The Australian petrol-convenience industry, like many retail industries, is increasingly turning to mobile and online payment systems to reduce transaction costs and increase customer convenience. These developments are a good thing, but they also carry a significant risk for retailers.

That risk is credit card and debit card fraud.

Traditionally, when a customer presented a stolen credit or debit card for payment at a retail outlet the cost of this fraud has been borne by the relevant bank or financial institution. This practice largely occurred as a result of the bank trying to protect their own customers from loss but there was an onus on customers to report stolen or lost credit cards in a timely manner to minimise losses.

In recent years, however, the losses associated with card fraud in Australia has more than doubled. The explanation for this increase is almost solely due to growth in online and mobile payments which are generally referred to as card-not-present payments.

According to the Australian Payments Network, card-not-present fraud reached nearly $500M in 2018 ( While the rate of growth in this fraud is starting to slow, the total amount of card-not-present fraud is likely to have exceeded this figure in 2019 calendar.

The bad news is that most of this cost is being borne by retailers – not the relevant financial institution. The rationale for this stance is that financial institutions consider that the failure of fuel retailers to properly secure card data behind the paywalls of online payment systems constitutes the weak link in the payment system – and it is the retailer that is responsible for rectifying same.

“What this means is that if your business is starting to rely more heavily on mobile phone apps -whether they be your own or one operated by a third party – it is in your interest to ensure that proper steps have been taken to ensure that the card data stored behind the paywall is encrypted or otherwise secured”, said ACAPMA CEO Mark McKenzie

ACAPMA has been working with other national industry associations in recent months, in partnership with the Council of Small Business Organisations of Australia (COSBOA) to better understand this issue and the strategies that could be put in place to minimise this risk in the future.

“This work has culminated in the preparation of a submission to the Reserve Bank of Australia as part of the Bank’s review of Australia’s Retail Payment Regulation”, said Mark.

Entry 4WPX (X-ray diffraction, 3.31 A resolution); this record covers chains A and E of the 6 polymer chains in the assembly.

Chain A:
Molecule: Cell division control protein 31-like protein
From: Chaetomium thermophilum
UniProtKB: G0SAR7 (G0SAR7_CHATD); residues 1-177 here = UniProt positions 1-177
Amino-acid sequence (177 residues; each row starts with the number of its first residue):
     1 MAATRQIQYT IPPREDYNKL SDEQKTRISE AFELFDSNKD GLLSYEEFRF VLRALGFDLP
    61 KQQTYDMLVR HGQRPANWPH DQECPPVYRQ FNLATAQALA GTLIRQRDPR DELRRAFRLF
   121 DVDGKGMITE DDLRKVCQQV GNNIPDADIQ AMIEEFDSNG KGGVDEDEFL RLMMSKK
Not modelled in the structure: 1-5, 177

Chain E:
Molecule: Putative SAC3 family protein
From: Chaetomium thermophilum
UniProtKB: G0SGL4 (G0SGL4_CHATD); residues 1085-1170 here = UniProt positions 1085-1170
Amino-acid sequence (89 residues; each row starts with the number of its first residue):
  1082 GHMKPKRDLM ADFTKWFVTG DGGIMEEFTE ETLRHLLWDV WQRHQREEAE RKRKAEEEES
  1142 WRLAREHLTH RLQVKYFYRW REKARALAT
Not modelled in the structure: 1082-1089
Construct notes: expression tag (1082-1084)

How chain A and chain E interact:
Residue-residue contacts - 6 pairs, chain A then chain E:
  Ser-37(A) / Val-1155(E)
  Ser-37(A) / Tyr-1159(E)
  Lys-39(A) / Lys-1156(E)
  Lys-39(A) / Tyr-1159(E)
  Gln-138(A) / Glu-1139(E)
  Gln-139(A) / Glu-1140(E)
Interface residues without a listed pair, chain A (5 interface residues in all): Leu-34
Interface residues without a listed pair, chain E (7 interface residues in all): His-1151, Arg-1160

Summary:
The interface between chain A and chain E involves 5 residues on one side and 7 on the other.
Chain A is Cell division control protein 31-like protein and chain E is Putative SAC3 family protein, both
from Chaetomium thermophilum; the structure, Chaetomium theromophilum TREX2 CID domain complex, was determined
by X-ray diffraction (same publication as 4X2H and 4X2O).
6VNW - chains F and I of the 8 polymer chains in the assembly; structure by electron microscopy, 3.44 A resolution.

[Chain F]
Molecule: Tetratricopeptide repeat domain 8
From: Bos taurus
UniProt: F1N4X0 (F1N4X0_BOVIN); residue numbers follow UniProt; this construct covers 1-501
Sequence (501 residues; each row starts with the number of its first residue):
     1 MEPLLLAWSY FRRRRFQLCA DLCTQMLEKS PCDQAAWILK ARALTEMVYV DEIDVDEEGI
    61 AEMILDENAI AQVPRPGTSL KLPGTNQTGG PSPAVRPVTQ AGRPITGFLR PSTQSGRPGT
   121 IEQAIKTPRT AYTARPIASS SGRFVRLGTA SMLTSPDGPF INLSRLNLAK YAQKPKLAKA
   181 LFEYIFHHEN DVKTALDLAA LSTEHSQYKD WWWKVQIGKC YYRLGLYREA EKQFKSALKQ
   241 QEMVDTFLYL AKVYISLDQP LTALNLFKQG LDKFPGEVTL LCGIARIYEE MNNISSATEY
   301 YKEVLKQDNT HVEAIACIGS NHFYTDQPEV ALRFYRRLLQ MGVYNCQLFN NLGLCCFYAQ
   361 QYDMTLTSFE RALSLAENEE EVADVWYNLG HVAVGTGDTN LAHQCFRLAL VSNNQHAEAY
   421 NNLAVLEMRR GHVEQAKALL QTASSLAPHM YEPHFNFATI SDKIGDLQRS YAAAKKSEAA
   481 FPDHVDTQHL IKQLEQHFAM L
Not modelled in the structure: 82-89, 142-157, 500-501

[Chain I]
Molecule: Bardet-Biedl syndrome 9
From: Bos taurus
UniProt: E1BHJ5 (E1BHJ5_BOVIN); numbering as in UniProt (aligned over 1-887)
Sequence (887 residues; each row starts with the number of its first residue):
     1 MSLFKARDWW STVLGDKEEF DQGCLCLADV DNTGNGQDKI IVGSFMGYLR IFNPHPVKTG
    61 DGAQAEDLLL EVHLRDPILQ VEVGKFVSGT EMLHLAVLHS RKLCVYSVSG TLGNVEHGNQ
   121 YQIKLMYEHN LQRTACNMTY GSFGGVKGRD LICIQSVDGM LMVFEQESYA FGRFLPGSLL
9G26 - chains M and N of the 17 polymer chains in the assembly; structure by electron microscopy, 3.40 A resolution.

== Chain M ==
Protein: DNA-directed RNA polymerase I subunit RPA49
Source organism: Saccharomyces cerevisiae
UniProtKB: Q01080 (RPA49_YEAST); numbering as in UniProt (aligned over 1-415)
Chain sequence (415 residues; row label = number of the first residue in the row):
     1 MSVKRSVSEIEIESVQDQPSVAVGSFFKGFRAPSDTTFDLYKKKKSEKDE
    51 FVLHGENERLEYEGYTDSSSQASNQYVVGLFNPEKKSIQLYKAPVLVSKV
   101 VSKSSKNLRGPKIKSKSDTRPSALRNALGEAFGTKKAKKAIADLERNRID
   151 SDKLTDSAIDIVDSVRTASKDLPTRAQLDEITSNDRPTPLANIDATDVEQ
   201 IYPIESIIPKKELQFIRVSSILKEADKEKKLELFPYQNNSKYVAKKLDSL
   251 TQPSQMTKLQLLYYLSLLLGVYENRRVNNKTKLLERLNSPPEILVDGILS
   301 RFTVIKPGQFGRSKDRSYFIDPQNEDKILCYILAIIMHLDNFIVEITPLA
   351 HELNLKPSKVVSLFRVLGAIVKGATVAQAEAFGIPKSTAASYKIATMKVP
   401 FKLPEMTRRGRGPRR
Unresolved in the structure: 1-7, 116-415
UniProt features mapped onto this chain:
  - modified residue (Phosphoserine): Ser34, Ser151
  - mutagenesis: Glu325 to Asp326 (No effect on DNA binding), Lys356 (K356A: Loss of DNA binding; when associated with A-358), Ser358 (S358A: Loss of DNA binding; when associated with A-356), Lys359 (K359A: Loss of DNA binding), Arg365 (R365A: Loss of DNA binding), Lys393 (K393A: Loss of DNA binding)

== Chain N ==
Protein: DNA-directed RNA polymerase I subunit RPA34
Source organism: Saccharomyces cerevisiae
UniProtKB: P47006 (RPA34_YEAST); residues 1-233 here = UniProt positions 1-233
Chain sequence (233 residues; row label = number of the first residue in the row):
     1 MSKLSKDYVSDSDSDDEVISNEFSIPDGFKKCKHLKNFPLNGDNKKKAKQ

The submission proposes that the regulation be modified to require that all providers of online payment systems encrypt customers’ credit card data or utilise ‘token’ technology to reduce the risk of credit card data being stolen by hackers. Such action could therefore be used by the retailer to demonstrate to a financial institution that all reasonable measures have been taken to minimise this risk of fraud – and avert losses being borne by the retailer.

The RBA submission also addresses the issue of rising debit transaction costs by suggesting that the Retail Payment Regulation stipulate a requirement for dynamic Least Cost Routing (LCR) functionality to be made available in all merchant fee systems used in Australia.

At the moment, the LCR technology that has been introduced by the major financial institutions over the last 12 months is ‘dumb LCR’ technology that requires the fuel retailer to choose one of two technology gateways (i.e. EFTPOS or VISA/Mastercard) for processing all debit transactions.

Such an approach requires all retailers to have a detailed understanding of both the structure of their merchant fees and the value and volume of all payments received each year, to determine which payment gateway works best for them.

“Such an approach is ludicrous and means that fuel retailers – like all other retailers – have no real way of minimising the cost of their debit transactions”, said Mark.

COSBOA’s RBA submission suggests that this issue should be addressed by requiring payment system providers to introduce ‘dynamic LCR’ technology which identifies the least cost processing fee in real time for each and every transaction processed by the retailer.

“With all fuel retailers being exposed to increasing volumes of ‘pay wave’ style transactions and processing online payment transactions via fuel apps and platforms like Uber Eats for non-fuel products, these issues are going to become more significant in the future”, said Mark

“It therefore follows that these are issues that all of us should be aware of to ensure we are taking reasonable steps to avoid losses due to fraud and minimise future transaction costs”, concluded Mark.